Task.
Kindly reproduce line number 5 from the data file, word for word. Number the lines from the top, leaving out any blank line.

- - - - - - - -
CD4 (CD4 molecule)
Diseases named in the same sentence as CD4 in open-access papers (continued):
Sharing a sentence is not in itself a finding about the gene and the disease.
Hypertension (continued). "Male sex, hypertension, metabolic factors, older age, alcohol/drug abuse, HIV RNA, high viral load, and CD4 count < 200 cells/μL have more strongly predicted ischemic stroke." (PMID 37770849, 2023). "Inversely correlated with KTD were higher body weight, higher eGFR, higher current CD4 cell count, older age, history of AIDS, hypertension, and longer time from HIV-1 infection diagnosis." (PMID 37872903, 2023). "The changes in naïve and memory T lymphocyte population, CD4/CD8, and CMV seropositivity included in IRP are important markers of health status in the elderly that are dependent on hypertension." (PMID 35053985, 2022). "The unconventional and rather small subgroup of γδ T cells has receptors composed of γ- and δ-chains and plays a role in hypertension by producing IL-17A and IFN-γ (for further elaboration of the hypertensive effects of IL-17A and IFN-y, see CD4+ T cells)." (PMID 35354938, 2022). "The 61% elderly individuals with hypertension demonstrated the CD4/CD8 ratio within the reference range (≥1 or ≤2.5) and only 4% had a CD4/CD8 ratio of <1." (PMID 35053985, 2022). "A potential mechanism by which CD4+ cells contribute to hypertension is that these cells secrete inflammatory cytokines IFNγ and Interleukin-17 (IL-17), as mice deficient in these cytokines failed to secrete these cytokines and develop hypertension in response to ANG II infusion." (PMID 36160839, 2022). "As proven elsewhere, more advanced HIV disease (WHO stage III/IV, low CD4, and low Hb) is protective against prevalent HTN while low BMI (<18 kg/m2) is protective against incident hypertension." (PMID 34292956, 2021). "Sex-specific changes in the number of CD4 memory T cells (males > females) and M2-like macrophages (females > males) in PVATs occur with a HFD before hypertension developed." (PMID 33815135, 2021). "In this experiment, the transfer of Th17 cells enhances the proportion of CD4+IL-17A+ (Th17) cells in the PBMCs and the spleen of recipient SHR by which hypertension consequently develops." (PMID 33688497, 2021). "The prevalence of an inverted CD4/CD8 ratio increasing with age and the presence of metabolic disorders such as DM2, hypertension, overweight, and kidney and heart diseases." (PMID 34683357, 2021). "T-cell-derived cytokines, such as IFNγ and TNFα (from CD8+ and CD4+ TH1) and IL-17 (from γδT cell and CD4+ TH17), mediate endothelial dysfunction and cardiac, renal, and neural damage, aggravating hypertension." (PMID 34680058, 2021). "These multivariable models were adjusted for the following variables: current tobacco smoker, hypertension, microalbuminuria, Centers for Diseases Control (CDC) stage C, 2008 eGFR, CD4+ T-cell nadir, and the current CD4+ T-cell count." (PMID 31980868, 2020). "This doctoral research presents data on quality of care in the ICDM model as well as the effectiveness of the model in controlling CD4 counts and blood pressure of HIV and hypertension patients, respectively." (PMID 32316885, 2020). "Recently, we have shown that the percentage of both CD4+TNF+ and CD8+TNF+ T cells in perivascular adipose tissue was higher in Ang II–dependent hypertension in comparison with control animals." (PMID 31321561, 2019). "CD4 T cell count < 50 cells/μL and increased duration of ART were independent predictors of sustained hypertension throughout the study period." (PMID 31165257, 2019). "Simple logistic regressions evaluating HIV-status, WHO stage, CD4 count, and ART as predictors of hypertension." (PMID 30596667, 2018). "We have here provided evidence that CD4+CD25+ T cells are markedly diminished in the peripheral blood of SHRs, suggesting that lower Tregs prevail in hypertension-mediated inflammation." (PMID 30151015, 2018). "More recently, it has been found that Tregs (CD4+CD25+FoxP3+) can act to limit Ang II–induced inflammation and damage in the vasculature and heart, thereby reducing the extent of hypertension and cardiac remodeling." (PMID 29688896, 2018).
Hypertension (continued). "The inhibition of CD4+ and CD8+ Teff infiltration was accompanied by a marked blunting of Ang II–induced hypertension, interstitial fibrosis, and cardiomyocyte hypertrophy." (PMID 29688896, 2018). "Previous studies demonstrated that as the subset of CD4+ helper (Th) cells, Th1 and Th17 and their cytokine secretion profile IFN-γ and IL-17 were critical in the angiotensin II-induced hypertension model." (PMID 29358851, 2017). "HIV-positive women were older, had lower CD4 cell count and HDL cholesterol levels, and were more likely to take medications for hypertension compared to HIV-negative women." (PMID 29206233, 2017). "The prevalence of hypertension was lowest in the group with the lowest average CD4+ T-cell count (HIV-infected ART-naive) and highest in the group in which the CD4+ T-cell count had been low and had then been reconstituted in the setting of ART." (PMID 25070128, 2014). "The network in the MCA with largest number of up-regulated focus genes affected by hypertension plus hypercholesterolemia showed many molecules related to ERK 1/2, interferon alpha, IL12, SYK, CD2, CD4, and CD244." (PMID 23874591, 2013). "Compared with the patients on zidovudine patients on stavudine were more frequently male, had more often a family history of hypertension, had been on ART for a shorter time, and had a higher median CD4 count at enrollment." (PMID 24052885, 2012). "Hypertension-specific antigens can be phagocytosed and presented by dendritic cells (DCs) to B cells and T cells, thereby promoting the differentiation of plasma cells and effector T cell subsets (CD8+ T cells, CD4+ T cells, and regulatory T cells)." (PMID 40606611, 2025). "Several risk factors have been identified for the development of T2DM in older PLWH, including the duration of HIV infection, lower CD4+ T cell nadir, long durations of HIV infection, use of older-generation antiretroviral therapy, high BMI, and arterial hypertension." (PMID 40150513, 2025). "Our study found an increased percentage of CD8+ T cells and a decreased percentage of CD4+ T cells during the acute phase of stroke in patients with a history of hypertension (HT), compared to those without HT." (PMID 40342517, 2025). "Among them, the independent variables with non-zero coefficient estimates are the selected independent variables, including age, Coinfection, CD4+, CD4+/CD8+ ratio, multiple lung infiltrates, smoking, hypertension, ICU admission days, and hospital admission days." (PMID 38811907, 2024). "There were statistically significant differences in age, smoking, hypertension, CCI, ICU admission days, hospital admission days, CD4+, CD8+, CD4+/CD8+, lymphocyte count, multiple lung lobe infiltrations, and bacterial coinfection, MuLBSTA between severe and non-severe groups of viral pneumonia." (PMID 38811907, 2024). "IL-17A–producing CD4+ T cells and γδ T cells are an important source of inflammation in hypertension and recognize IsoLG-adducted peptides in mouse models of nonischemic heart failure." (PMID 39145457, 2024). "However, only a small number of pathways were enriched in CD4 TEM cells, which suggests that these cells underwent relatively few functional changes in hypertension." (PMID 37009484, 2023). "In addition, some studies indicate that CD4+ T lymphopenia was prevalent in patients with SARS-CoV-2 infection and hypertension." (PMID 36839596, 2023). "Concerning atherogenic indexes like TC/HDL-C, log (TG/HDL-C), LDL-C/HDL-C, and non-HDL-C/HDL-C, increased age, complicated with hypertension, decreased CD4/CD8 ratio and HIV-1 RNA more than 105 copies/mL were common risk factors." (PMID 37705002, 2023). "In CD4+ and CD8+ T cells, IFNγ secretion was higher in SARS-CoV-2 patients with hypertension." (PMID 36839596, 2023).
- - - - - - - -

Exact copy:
Hypertension (continued). "The inhibition of CD4+ and CD8+ Teff infiltration was accompanied by a marked blunting of Ang II–induced hypertension, interstitial fibrosis, and cardiomyocyte hypertrophy." (PMID 29688896, 2018). "Previous studies demonstrated that as the subset of CD4+ helper (Th) cells, Th1 and Th17 and their cytokine secretion profile IFN-γ and IL-17 were critical in the angiotensin II-induced hypertension model." (PMID 29358851, 2017). "HIV-positive women were older, had lower CD4 cell count and HDL cholesterol levels, and were more likely to take medications for hypertension compared to HIV-negative women." (PMID 29206233, 2017). "The prevalence of hypertension was lowest in the group with the lowest average CD4+ T-cell count (HIV-infected ART-naive) and highest in the group in which the CD4+ T-cell count had been low and had then been reconstituted in the setting of ART." (PMID 25070128, 2014). "The network in the MCA with largest number of up-regulated focus genes affected by hypertension plus hypercholesterolemia showed many molecules related to ERK 1/2, interferon alpha, IL12, SYK, CD2, CD4, and CD244." (PMID 23874591, 2013). "Compared with the patients on zidovudine patients on stavudine were more frequently male, had more often a family history of hypertension, had been on ART for a shorter time, and had a higher median CD4 count at enrollment." (PMID 24052885, 2012). "Hypertension-specific antigens can be phagocytosed and presented by dendritic cells (DCs) to B cells and T cells, thereby promoting the differentiation of plasma cells and effector T cell subsets (CD8+ T cells, CD4+ T cells, and regulatory T cells)." (PMID 40606611, 2025). "Several risk factors have been identified for the development of T2DM in older PLWH, including the duration of HIV infection, lower CD4+ T cell nadir, long durations of HIV infection, use of older-generation antiretroviral therapy, high BMI, and arterial hypertension." (PMID 40150513, 2025). "Our study found an increased percentage of CD8+ T cells and a decreased percentage of CD4+ T cells during the acute phase of stroke in patients with a history of hypertension (HT), compared to those without HT." (PMID 40342517, 2025). "Among them, the independent variables with non-zero coefficient estimates are the selected independent variables, including age, Coinfection, CD4+, CD4+/CD8+ ratio, multiple lung infiltrates, smoking, hypertension, ICU admission days, and hospital admission days." (PMID 38811907, 2024). "There were statistically significant differences in age, smoking, hypertension, CCI, ICU admission days, hospital admission days, CD4+, CD8+, CD4+/CD8+, lymphocyte count, multiple lung lobe infiltrations, and bacterial coinfection, MuLBSTA between severe and non-severe groups of viral pneumonia." (PMID 38811907, 2024). "IL-17A–producing CD4+ T cells and γδ T cells are an important source of inflammation in hypertension and recognize IsoLG-adducted peptides in mouse models of nonischemic heart failure." (PMID 39145457, 2024). "However, only a small number of pathways were enriched in CD4 TEM cells, which suggests that these cells underwent relatively few functional changes in hypertension." (PMID 37009484, 2023). "In addition, some studies indicate that CD4+ T lymphopenia was prevalent in patients with SARS-CoV-2 infection and hypertension." (PMID 36839596, 2023). "Concerning atherogenic indexes like TC/HDL-C, log (TG/HDL-C), LDL-C/HDL-C, and non-HDL-C/HDL-C, increased age, complicated with hypertension, decreased CD4/CD8 ratio and HIV-1 RNA more than 105 copies/mL were common risk factors." (PMID 37705002, 2023). "In CD4+ and CD8+ T cells, IFNγ secretion was higher in SARS-CoV-2 patients with hypertension." (PMID 36839596, 2023).